Of the twenty-two standard amino acids, eight are called essential amino acids because the human body cannot synthesize them from other compounds at the level needed for normal growth, so they must be obtained from food. However, the situation is quite complicated since cysteine, taurine, tyrosine, histidine and arginine are semiessential amino acids in children, because the metabolic pathways that synthesize these amino acids are not fully developed. The amounts required also depend on the age and health of the individual, so it is hard to make general statements about the dietary requirement for some amino acids.
(*) Essential only in certain cases.
Uses in technology: Amino acids are used for a variety of applications in industry but their main use is as additives to animal feed. This is necessary since many of the bulk components of these feeds, such as soybeans, either have low levels or lack some of the essential amino acids: lysine, methionine, threonine, and tryptophan are most important in the production of these feeds. The food industry is also a major consumer of amino acids, particularly glutamic acid, which is used as a flavor enhancer, and Aspartame (aspartyl-phenylalanine-1-methyl ester) as a low-calorie artificial sweetener. The remaining production of amino acids is used in the synthesis of drugs and cosmetics.
Biodegradable plastics: Amino acids are under development as components of a range of biodegradable polymers. These materials have applications as environmentally-friendly packaging and in medicine in drug delivery and the construction of prosthetic implants. These polymers include polypeptides, polyamides, polyesters, polysulfides and polyurethanes with amino acids either forming part of their main chains or bonded as side chains. These modifications alter the physical properties and reactivities of the polymers. An interesting example of such materials is polyaspartate, a water-soluble biodegradable polymer that may have applications in disposable diapers and agriculture. Due to its solubility and ability to chelate metal ions, polyaspartate is also being used as a biodegradeable anti-scaling agent and a corrosion inhibitor. In addition, the aromatic amino acid tyrosine is being developed as a possible replacement for toxic phenols such as bisphenol A in the manufacture of polycarbonates.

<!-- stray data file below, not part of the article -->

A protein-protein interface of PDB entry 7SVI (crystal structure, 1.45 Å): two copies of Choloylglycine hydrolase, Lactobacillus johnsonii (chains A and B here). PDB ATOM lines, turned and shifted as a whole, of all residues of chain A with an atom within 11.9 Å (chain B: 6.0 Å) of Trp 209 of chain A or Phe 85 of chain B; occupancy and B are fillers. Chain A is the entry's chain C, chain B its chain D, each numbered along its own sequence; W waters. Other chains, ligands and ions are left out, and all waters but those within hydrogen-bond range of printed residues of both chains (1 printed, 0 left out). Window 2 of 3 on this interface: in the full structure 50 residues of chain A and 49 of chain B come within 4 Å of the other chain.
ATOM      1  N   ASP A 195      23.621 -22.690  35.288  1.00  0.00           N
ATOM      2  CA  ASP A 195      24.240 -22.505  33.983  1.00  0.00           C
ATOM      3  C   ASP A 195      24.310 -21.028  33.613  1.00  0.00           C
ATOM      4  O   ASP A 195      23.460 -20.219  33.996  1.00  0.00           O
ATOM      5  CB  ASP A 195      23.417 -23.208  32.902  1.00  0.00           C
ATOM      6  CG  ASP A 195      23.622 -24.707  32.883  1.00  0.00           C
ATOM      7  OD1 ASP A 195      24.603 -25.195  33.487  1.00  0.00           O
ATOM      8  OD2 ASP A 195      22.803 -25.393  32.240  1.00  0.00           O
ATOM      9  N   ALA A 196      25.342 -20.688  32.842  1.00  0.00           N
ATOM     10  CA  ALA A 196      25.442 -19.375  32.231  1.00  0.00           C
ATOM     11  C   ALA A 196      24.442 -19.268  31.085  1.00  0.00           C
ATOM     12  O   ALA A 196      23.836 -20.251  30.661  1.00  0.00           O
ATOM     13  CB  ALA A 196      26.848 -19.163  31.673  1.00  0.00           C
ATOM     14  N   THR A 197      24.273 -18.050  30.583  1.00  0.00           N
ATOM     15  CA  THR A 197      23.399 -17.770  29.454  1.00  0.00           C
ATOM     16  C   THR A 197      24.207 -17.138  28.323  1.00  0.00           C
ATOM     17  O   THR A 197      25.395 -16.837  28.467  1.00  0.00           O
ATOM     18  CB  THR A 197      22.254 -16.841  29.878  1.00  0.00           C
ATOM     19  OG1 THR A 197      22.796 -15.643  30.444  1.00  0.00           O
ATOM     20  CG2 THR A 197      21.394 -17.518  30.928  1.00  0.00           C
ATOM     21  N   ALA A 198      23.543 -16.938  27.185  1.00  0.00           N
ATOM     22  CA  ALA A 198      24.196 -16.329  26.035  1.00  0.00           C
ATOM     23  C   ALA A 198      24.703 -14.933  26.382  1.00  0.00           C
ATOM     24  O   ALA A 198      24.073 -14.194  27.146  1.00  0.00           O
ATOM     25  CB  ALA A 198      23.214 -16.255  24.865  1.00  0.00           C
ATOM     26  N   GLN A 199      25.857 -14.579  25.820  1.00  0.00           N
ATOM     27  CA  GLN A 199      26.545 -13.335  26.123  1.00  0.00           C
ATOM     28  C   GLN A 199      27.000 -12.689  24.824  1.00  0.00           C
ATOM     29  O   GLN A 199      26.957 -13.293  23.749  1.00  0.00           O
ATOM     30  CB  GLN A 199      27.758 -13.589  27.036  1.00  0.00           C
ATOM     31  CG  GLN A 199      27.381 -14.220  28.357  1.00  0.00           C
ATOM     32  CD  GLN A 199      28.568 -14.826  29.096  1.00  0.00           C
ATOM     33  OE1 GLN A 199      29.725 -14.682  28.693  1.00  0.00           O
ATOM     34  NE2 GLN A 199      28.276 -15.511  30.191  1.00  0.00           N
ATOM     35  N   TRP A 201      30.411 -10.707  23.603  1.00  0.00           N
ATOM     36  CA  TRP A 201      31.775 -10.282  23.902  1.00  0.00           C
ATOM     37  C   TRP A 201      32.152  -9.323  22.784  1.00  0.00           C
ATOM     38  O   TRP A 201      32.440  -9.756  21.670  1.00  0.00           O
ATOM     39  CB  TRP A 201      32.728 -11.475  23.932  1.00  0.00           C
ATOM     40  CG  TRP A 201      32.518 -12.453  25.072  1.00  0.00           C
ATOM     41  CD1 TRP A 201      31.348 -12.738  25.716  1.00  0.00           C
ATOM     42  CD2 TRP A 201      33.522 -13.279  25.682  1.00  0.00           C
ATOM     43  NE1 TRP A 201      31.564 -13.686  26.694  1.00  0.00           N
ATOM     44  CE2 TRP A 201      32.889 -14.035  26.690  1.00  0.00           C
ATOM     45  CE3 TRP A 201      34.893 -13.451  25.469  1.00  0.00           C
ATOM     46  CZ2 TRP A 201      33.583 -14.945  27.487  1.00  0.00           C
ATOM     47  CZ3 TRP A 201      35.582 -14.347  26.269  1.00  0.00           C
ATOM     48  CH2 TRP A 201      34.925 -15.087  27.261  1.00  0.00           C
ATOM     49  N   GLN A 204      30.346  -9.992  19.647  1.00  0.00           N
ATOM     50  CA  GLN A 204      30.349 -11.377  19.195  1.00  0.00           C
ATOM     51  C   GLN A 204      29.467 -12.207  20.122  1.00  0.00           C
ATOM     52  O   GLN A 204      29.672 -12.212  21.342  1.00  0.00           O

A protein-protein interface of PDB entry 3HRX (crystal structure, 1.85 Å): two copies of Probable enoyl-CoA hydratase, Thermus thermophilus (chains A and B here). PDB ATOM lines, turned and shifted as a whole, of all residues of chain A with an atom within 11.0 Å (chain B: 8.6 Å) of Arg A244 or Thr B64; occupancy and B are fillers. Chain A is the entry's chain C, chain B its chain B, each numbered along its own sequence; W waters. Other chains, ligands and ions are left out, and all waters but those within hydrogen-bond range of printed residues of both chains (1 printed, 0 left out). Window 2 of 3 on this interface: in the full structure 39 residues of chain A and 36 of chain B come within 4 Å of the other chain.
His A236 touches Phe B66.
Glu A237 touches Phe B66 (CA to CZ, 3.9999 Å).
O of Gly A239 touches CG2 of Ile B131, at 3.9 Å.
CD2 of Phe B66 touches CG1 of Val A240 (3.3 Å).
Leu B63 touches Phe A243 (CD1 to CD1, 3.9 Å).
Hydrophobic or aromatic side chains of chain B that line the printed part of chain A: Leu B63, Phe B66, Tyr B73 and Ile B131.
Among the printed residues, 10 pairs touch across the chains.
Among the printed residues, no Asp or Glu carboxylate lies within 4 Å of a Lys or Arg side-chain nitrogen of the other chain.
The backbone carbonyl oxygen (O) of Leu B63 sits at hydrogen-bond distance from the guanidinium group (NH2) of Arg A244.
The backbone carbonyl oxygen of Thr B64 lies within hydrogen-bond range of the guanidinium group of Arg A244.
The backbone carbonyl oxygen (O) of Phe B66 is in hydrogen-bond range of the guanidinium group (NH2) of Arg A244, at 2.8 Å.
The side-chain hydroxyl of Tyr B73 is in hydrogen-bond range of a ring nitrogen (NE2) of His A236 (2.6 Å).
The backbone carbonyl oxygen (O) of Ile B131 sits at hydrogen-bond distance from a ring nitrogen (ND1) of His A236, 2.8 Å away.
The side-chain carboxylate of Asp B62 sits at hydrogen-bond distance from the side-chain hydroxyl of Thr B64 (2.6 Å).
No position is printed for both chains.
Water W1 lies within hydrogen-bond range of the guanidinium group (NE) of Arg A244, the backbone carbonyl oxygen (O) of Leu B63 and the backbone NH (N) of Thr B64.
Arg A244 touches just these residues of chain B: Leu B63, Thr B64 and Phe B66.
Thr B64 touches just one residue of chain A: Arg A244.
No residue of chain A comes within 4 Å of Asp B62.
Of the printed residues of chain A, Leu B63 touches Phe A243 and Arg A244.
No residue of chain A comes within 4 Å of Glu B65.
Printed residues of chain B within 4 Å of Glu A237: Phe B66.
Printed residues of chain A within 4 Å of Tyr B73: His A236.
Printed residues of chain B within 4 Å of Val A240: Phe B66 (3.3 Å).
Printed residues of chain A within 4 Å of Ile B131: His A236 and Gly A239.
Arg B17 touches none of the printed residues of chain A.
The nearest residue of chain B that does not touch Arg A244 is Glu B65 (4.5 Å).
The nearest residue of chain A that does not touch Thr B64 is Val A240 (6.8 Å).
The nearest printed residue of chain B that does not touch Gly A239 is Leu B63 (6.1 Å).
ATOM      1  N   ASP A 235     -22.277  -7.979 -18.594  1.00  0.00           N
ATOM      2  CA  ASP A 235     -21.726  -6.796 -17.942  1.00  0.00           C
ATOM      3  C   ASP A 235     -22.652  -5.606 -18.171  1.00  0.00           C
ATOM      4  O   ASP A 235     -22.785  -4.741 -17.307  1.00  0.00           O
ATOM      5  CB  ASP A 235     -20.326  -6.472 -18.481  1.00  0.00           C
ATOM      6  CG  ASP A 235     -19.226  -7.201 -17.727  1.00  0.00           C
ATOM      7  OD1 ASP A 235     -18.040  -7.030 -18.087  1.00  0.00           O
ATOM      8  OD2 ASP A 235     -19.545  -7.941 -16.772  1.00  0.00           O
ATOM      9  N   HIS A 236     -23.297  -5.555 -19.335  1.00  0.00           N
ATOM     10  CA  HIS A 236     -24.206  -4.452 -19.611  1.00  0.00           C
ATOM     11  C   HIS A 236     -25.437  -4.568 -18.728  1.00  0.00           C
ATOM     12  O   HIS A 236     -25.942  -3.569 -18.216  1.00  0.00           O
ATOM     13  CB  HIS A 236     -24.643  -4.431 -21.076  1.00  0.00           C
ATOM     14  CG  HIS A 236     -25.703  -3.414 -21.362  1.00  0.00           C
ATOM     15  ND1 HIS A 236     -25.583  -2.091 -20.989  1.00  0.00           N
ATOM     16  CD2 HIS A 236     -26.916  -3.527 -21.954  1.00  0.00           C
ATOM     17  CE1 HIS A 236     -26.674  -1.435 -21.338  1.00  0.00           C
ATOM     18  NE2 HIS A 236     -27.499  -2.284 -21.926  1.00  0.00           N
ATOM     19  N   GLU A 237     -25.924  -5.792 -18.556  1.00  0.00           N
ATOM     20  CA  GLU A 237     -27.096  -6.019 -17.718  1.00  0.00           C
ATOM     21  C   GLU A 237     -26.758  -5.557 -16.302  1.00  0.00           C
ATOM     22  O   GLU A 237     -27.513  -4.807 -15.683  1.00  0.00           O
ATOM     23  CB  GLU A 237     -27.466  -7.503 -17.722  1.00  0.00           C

Chemical synthesis: Several methods exist to synthesize amino acids. One of the oldest methods, begins with the bromination at the α-carbon of a carboxyic acid. Nucleophilic substitution with ammonia then converts the alkyl bromide to the amino acid. Alternatively, the Strecker amino acid synthesis involves the treatment of an aldehyde with potassium cyanide and ammonia, this produces an α-amino nitrile as an intermediate. Hydrolysis of the nitrile in acid then yields a α-amino acid. Using ammonia or ammonium salts in this reaction gives unsubstituted amino acids, while substituting primary and secondary amines will yield substituted amino acids. Likewise, using ketones, instead of aldehydes, gives α,α-disubstituted amino acids. The classical synthesis gives racemic mixtures of α-amino acids as products, but several alternative procedures using asymmetric auxiliaries or asymmetric catalysts have been developed.
Currently the most adopted method is an automated synthesis on a solid support (e.g. polystyrene beads), using protecting groups (e.g. Fmoc and t-Boc) and activating groups (e.g. DCC and DIC).
Topics of Interest